About a third of the way into The God Delusion and this line summarizes (for me) what is fundamentally wrong with this book:
p.141 (my emphasis)
Natural selection not only explains the whole of life; it also raises our consciousness to the power of science to explain how organized complexity can emerge from simple beginnings without any deliberate guidance.
Let’s just take the science as is.
Underneath what he has written, philosophically (and I would add spiritually), is a naked display of power. The problem isn’t science. The problem is scientism–that is science taken from its proper context and applied as an ideology to all other arenas of existence without question.
The “whole of life”, in other words, is simply the description of how it (life) causally comes about. Power equals a hypothesis, an experimental test, and validation via evidence. It is about isolated scientists observing the laws of nature (so-called) usually alone or at most in a cliquish elite, who are too often infected with a lust for control of life. This is why Dawkins doesn’t understand communal (2nd-person) forms of being-in-the-world, only 3rd and 1st person. He’s not really in dialogue with nature. He’s not in dialogue with too many humans either.
Even accepting his gradualist version of natural selection as the total causal explanation of life, that is all life is. Life is to explained. As in explained away in other words. You could drive a continent through this blind spot. Or more accurately, you could drive most of the classics of world history through there.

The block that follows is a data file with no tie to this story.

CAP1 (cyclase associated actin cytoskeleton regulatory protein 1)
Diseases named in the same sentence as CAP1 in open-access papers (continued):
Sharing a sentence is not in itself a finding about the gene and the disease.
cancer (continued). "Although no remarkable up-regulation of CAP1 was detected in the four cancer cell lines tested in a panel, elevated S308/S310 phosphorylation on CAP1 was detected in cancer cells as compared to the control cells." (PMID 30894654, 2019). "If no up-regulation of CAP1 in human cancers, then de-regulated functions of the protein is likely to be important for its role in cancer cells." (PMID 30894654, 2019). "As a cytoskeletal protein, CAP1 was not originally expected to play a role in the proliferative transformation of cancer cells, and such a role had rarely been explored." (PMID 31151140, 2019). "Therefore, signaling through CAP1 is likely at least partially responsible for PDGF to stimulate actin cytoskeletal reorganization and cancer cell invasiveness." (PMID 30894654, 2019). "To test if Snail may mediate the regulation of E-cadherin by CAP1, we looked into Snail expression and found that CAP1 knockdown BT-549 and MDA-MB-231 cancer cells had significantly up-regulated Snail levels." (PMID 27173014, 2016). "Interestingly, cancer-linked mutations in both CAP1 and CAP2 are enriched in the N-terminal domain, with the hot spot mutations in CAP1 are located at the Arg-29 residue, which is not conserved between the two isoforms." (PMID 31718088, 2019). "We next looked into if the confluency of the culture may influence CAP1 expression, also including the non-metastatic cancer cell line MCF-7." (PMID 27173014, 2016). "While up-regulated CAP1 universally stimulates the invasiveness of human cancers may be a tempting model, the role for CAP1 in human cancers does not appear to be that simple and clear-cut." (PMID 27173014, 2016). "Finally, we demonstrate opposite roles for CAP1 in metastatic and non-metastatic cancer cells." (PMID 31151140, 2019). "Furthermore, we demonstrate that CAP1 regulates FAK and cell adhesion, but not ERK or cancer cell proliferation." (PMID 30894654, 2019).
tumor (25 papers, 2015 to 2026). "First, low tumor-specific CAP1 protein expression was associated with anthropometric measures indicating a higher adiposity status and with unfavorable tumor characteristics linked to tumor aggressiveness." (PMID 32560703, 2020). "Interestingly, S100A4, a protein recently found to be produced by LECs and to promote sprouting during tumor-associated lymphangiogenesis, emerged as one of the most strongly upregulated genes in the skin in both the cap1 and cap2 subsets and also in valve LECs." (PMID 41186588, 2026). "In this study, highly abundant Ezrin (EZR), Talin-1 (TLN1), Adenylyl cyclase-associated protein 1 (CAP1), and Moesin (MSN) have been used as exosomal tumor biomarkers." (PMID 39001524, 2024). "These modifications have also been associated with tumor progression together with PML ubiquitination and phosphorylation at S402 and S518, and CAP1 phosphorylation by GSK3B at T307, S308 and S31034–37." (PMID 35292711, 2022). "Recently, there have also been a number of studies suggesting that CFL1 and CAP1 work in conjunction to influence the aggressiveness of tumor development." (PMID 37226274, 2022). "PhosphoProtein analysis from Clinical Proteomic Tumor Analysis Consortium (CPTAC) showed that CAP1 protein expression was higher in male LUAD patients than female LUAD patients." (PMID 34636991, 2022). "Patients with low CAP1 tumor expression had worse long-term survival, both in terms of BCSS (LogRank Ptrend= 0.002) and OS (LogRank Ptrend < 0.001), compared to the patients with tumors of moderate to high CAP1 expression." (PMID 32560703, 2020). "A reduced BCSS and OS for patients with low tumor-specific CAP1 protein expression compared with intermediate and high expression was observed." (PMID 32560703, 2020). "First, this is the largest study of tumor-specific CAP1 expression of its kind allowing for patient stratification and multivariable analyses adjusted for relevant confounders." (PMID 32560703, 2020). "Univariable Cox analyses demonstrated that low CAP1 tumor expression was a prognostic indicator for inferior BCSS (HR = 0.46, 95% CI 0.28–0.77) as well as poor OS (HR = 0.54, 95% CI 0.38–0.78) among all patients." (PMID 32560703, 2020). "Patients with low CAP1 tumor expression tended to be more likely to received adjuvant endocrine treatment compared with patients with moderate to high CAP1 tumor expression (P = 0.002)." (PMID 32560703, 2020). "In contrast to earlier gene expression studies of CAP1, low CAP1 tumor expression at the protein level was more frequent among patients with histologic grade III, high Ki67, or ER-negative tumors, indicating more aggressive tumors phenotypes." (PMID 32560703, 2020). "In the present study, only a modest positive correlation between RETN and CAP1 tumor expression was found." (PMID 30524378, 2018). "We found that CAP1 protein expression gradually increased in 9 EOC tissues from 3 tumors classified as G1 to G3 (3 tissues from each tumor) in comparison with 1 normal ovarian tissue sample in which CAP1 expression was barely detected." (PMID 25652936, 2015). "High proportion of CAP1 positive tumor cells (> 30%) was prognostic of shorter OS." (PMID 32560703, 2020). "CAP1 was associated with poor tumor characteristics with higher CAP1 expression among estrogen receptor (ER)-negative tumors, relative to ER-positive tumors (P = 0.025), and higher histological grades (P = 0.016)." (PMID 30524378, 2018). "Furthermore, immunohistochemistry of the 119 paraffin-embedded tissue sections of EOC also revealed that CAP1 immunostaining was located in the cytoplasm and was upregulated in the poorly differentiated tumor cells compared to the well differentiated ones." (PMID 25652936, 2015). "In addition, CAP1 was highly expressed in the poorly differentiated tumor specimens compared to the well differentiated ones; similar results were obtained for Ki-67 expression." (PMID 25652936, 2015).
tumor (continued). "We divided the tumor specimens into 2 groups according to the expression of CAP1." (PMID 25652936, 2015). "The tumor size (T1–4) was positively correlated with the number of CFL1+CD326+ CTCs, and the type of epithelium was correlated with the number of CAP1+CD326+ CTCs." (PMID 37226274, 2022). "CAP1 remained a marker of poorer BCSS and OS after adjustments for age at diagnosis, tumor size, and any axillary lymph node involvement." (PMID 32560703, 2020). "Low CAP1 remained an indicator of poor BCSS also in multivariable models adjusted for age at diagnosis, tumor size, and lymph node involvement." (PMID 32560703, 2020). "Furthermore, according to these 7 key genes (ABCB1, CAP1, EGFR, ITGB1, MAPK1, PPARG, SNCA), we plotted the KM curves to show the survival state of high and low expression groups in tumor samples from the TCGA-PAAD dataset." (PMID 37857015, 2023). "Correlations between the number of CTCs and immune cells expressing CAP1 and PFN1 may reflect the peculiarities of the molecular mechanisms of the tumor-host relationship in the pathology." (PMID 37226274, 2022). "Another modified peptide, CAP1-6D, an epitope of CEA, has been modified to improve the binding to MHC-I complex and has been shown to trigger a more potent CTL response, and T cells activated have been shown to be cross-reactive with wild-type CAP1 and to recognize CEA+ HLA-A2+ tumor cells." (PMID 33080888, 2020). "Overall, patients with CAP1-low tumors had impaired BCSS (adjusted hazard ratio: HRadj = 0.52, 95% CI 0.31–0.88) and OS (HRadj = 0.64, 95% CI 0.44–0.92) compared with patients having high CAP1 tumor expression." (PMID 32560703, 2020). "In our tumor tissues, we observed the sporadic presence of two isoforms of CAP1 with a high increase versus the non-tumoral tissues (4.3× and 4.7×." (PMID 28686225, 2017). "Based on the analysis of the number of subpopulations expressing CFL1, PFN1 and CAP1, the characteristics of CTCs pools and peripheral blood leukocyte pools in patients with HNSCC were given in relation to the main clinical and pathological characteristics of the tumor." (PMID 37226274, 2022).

The whole of life does not involve artistic expression, depth of awareness (except insofar as our consciousnesses are raised to the almighty beacon of Lord Science), love, relationships, political and social realities. Meaning is about explaining the cause of something alone. And that quest, so that one may gain power.
For the record…I do not subscribe to a supernatural God. I do not believe in an Intelligent Designer. So Dawkins’ critiques apply only to that god. They do not apply say to the Process God of Whitehead, which he never actually mentions (and I would gather might not even know about). i.e. This critique of mine applies regardless of one’s view of that question. It is more a question of science-ocracy in the political realm. This same critique would be leveled by a Jurgen Habermas, himself an atheist.